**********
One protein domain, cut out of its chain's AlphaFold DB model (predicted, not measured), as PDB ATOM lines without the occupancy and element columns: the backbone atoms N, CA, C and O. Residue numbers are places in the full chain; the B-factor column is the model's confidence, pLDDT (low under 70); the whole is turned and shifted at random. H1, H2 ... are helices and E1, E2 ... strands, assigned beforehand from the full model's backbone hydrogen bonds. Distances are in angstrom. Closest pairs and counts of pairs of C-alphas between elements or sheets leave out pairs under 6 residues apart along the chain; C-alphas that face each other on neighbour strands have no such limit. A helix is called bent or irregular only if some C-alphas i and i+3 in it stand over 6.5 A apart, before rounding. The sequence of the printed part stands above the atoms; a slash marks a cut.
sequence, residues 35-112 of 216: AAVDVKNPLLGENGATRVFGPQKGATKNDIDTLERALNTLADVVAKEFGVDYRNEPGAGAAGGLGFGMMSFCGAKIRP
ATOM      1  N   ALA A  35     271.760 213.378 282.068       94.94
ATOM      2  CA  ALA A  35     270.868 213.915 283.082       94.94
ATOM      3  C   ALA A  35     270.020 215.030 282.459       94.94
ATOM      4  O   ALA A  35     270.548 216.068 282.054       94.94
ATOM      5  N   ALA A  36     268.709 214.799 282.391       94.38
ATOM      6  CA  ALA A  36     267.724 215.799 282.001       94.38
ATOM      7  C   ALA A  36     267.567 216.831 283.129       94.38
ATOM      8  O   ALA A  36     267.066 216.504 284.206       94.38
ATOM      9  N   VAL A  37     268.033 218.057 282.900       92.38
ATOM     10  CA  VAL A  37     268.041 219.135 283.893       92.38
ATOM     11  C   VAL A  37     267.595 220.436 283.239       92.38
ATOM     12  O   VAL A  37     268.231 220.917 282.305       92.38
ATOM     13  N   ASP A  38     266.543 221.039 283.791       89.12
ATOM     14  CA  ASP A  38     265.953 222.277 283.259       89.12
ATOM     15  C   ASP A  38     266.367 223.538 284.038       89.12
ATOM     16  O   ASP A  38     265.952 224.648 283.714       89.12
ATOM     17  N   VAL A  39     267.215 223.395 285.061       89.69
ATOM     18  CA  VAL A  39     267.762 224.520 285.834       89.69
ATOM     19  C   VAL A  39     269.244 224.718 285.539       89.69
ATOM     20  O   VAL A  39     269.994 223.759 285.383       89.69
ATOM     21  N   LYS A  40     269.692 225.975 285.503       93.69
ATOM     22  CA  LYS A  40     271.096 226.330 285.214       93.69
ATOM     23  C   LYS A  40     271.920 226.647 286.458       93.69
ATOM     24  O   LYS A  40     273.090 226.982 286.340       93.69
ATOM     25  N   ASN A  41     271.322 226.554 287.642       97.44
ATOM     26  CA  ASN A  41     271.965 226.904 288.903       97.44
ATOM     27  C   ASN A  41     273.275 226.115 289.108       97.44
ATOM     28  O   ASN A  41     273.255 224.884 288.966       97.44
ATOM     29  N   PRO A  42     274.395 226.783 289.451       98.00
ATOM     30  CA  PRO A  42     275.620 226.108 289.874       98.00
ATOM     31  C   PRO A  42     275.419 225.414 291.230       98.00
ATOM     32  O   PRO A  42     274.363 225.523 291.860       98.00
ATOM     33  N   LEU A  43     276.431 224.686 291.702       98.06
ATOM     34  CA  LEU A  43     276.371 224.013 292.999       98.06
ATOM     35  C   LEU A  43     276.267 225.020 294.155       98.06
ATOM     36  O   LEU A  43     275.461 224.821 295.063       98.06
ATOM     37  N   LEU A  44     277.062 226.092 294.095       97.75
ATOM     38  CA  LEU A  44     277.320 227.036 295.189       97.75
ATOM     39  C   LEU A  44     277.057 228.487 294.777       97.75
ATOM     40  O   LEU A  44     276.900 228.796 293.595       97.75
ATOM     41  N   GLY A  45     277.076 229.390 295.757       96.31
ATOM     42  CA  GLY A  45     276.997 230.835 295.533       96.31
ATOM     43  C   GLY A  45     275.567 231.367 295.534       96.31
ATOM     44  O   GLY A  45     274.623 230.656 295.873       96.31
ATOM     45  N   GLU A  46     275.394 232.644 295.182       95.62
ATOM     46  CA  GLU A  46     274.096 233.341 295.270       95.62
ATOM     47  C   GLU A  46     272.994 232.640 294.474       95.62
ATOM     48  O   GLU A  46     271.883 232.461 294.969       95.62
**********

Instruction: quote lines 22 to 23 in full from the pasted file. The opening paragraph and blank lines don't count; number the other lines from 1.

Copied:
ATOM     21  N   LYS A  40     269.692 225.975 285.503       93.69
ATOM     22  CA  LYS A  40     271.096 226.330 285.214       93.69